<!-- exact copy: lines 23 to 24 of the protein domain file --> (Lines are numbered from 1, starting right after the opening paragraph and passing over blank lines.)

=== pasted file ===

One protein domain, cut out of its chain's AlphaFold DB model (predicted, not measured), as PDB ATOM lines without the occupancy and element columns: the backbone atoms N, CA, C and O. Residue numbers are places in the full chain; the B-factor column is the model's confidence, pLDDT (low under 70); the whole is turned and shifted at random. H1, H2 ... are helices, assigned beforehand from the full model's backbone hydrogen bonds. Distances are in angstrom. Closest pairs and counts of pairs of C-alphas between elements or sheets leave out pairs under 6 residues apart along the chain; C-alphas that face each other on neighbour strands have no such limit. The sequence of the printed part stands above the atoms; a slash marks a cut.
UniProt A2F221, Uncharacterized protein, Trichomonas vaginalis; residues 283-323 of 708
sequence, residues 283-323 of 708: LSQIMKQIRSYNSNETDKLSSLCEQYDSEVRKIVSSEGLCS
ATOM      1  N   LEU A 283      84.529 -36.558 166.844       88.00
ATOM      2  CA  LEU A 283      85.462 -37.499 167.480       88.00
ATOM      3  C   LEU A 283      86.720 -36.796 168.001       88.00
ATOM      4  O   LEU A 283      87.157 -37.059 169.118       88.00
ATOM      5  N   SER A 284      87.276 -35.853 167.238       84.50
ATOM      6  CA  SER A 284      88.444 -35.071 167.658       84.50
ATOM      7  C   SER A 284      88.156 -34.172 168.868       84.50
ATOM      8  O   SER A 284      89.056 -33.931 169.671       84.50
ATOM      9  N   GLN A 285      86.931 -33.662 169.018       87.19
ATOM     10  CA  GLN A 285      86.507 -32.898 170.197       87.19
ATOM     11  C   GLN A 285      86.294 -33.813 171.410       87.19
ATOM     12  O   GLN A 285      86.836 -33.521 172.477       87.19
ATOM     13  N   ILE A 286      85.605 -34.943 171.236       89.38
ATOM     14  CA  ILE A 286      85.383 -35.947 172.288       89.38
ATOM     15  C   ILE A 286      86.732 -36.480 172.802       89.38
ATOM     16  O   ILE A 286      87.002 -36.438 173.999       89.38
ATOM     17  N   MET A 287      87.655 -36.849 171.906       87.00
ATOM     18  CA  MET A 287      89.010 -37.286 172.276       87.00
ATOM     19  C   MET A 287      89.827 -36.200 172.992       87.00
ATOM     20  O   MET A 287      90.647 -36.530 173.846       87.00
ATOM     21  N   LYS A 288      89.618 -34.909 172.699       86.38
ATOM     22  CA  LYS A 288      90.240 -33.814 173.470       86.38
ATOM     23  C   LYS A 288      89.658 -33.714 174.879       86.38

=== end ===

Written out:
ATOM     21  N   LYS A 288      89.618 -34.909 172.699       86.38
ATOM     22  CA  LYS A 288      90.240 -33.814 173.470       86.38